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    The findings revealed that nocturnal sleep duration full moon compared to new moon reported an average decrease of five minutes.
    To establish if lunar phases somehow do affect humans, an international group of researchers studied children to see if their sleeping patterns changed or if there were any differences in their daily activities.
     To establish if lunar phases somehow do affect humans, an international group of researchers studied children to see if their sleeping patterns changed or if there were any differences in their daily activities.

    While the full moon cannot turn people into werewolves, some people do accuse it of causing a bad night’s sleep or creating physical and mental alterations. But is there any science behind these myths?

    To establish if lunar phases somehow do affect humans, an international group of researchers studied children to see if their sleeping patterns changed or if there were any differences in their daily activities. The results were published in Frontiers in Pediatrics.

    “We considered that performing this research on children would be particularly more relevant because they are more amenable to behaviour changes than adults and their sleep needs are greater than adults,” said Dr Jean-Philippe Chaput, from the Eastern Ontario Research Institute.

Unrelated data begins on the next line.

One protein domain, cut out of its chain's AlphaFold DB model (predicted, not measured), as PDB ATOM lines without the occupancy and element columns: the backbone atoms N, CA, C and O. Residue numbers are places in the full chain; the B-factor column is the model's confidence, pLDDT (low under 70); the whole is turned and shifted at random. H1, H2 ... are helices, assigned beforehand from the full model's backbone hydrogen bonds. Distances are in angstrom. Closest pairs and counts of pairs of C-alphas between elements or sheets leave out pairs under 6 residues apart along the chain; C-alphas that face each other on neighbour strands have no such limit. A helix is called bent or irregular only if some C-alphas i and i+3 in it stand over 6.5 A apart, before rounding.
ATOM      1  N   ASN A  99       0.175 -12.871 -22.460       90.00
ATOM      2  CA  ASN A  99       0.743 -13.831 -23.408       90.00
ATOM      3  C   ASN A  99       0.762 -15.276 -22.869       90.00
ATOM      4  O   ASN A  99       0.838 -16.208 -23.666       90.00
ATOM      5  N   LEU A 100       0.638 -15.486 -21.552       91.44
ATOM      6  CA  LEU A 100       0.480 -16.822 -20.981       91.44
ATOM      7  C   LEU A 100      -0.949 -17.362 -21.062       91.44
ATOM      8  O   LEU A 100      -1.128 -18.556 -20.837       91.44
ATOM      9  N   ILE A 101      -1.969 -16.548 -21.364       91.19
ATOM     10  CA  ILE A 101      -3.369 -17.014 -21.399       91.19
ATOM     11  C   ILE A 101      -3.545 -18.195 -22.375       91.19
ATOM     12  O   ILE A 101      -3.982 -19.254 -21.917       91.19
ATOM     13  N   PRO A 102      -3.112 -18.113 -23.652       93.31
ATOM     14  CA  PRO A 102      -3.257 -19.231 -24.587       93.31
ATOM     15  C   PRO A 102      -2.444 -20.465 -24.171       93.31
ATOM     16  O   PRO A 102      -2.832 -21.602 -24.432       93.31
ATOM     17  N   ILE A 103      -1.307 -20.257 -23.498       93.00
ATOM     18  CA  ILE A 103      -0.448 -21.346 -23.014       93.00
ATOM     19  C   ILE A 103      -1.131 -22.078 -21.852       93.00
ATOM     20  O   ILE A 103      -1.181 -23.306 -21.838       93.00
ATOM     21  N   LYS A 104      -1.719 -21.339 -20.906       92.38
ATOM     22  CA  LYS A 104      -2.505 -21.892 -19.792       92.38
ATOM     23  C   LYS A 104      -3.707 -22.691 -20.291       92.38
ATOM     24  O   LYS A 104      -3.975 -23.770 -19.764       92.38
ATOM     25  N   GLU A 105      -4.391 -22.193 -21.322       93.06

The study was completed on a total of 5,812 children from five continents. The children came from a wide range of economic and sociocultural levels, and variables such as age, sex, highest parental education, day of measurement, body mass index score, nocturnal sleep duration, level of physical activity and total sedentary time were considered.

    The findings obtained in the study revealed that in general, nocturnal sleep duration around full moon compared to new moon reported an average decrease of five minutes (or a one per cent variant). No other activity behaviours were substantially modified.

    “Our study provides compelling evidence that the moon does not seem to influence people’s behaviour. The only significant finding was the one per cent sleep alteration in full moon, and this is largely explained by our large sample size that maximises statistical power,” said Chaput.

     The clinical implication of sleeping five minutes less during full moon does not represent a considerable threat to health. “Overall, I think we should not be worried about the full moon. Our behaviours are largely influenced by many other factors like genes, education, income and psychosocial aspects rather than by gravitational forces,” he added.
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